FOR IMMEDIATE RELEASE: Monday, March 12, 2018
Contact:           Chuck Lippstreu, Byrum & Fisk Communications
clippstreu@byrumfisk.com, 517-333-1606

Agriculture Leaders: Tariffs on steel and aluminum could harm ag export markets 
Newly-announced tariffs, NAFTA uncertainty create unnecessary headwinds for Michigan’s rural economy

LANSING, Mich. – The Agricultural Leaders of Michigan (ALM) today cautioned that new tariffs announced last week by the Trump administration on steel and aluminum, alongside uncertainty about the future of the North American Free Trade Agreement (NAFTA), have created additional headwinds in an agricultural economy that’s already in a downturn.

“We can’t afford unforced errors on trade,” said Dave Armstrong, president and CEO of GreenStone Farm Credit Services. “Whether we’re talking about the steel tariffs recently announced, rhetoric directed against our trade partners, or threats to withdraw from NAFTA, none of that is good for business or good for rural economic prosperity.”

Mary Kelpinski, CEO of the Michigan Pork Producers Association, said the U.S. pork industry exported almost $6.5 billion worth of product last year – the second-highest total ever, representing 26 percent of U.S. pork production.

“Here in Michigan, 51 percent of our pork exports move across the border to Canada, and global exports are the fastest-growing aspect of our business,” she said.

According to data from the U.S. Department of Agriculture’s Economic Research Service (ERS), Michigan agricultural exports total nearly $3 billion annually and support nearly 20,000 Michigan jobs. 

“New tariffs against our trading partners risk retaliation that could hurt soybean farmers by cutting our market access,” said David Williams, president of the Michigan Soybean Association. “Soybean farmers have worked hard to establish relationships around the world for our products and a trade war would be very bad news.”

Williams said China is the top market for U.S. soybeans, buying more than all other U.S. customers combined and accounting for $14 billion in sales – more than a third of total U.S. soybean production.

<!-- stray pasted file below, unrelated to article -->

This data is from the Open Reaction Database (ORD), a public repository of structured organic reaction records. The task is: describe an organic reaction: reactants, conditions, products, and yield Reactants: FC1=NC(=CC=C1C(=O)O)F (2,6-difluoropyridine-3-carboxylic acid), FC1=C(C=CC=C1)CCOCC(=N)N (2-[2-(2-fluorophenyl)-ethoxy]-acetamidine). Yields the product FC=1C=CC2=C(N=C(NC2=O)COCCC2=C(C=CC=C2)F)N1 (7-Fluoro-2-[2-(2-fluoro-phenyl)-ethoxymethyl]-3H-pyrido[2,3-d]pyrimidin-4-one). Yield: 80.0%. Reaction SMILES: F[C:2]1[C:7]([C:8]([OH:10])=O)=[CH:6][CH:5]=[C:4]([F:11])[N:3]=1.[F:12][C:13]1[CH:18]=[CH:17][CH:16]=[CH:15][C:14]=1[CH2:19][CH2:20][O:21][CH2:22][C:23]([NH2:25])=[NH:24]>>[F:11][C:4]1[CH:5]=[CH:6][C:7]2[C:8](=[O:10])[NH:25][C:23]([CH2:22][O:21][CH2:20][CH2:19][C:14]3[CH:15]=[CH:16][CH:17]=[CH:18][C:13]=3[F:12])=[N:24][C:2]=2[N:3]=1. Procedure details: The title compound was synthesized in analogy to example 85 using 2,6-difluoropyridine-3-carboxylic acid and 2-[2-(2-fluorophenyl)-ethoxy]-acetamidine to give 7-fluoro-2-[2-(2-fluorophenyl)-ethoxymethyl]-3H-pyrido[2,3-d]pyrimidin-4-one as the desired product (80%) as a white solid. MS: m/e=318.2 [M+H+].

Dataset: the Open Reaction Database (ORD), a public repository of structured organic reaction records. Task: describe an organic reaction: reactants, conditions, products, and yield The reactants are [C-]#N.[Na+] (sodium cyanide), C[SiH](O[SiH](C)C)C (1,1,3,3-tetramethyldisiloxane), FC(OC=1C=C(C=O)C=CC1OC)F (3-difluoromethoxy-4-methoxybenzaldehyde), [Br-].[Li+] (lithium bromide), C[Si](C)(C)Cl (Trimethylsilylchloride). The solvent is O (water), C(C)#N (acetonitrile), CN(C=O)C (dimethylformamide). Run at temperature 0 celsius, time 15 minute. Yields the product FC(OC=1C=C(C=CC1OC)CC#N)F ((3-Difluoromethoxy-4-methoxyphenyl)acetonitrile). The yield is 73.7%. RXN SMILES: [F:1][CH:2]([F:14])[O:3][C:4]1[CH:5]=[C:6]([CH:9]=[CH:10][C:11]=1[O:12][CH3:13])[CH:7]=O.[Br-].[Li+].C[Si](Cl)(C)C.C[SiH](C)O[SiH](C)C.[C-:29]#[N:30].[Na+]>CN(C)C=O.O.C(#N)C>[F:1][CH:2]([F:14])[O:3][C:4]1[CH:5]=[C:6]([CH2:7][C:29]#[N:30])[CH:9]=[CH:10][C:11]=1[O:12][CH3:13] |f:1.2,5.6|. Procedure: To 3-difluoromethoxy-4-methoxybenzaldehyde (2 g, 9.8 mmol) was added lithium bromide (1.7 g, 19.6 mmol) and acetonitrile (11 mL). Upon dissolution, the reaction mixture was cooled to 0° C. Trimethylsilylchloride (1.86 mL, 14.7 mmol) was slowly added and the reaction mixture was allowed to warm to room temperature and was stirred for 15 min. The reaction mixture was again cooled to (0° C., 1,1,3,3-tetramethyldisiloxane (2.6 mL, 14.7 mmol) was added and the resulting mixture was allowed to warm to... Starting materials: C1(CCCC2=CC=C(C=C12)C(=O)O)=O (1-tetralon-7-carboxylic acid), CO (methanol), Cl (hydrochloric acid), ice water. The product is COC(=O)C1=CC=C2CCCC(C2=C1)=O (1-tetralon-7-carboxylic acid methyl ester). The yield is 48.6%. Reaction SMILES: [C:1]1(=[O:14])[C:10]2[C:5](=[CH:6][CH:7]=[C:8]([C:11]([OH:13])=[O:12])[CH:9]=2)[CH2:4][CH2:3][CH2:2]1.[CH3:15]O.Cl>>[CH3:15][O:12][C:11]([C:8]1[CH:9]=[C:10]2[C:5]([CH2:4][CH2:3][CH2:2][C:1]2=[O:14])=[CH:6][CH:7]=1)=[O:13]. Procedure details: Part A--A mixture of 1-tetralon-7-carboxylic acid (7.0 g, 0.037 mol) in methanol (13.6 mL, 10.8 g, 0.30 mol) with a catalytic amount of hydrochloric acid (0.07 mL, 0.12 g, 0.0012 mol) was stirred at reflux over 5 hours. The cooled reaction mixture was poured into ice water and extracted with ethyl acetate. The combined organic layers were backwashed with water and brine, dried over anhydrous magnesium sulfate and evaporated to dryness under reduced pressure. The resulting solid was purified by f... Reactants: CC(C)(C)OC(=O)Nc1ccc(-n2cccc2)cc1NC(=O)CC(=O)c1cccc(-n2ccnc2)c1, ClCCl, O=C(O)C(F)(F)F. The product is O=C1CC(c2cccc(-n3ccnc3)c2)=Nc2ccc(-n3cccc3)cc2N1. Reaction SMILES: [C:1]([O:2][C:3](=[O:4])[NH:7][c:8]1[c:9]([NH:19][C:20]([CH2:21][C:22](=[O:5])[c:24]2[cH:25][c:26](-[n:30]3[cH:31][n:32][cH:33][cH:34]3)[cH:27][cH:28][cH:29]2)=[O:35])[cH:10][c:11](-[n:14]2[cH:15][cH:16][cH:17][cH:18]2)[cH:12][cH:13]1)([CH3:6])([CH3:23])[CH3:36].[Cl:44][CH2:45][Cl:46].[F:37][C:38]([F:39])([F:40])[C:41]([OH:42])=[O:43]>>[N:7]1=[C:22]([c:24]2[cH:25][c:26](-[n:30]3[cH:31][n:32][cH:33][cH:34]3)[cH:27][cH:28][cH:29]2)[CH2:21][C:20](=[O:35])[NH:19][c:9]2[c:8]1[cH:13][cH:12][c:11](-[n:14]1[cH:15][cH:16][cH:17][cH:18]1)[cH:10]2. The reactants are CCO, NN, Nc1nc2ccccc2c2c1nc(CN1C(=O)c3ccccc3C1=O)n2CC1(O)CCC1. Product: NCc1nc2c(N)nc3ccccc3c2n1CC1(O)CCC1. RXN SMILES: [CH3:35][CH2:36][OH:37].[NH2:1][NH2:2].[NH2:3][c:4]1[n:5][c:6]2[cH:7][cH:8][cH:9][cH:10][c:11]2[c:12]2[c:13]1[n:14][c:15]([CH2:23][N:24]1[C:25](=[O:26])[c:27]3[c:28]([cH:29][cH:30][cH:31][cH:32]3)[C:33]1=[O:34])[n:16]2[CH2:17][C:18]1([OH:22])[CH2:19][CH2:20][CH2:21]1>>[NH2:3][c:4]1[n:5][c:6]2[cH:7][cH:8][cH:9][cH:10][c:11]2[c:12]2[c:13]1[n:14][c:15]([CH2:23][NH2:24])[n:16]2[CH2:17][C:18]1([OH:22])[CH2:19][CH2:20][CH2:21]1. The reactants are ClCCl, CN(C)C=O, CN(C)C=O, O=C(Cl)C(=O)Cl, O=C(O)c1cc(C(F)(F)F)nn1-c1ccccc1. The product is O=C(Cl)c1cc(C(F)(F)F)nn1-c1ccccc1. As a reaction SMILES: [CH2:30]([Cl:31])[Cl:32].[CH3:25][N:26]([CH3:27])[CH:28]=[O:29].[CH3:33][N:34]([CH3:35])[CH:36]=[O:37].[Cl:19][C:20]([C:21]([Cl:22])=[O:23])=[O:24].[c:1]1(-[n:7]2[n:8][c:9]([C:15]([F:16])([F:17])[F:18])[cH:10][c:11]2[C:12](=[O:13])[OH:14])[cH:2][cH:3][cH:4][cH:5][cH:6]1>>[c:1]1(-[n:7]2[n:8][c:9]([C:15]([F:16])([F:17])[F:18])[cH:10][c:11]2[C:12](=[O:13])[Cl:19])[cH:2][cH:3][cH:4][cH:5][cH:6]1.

“Trade remains one of the big issues on everyone’s mind in the dairy industry, because we export products like nonfat dry milk to markets around the world, accounting for nearly $249 million in dairy exports and boosting Michigan’s economy by nearly $500 million annually,” said Ken Nobis, president of the Michigan Milk Producers Association. “We’re worried that the rhetoric coming out of Washington is extremely anti-trade, and could result in worse circumstances for dairy farmers.”

“We produce more than we can consume in the U.S., so for agriculture to be successful we have to trade and we have to have export customers,” said Jim Byrum, president of the Michigan Agri-Business Association. “Other countries grow what we grow here, and they’re anxious to find new export opportunities. Michigan agriculture needs certainty to maintain our export markets and continue to sell products abroad.”

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Agricultural Leaders of Michigan is a coalition of agricultural, commodity and agribusiness leaders committed to promoting Michigan agriculture, participating in the ongoing dialogue about issues affecting our state, and harnessing agriculture’s power and potential to further grow Michigan’s economy. The coalition is made up of GreenStone Farm Credit Services; the Michigan Agri-Business Association; the Michigan Milk Producers Association; the Michigan Pork Producers Association; and the Michigan Soybean Association. Learn more at www.agleadersmi.com.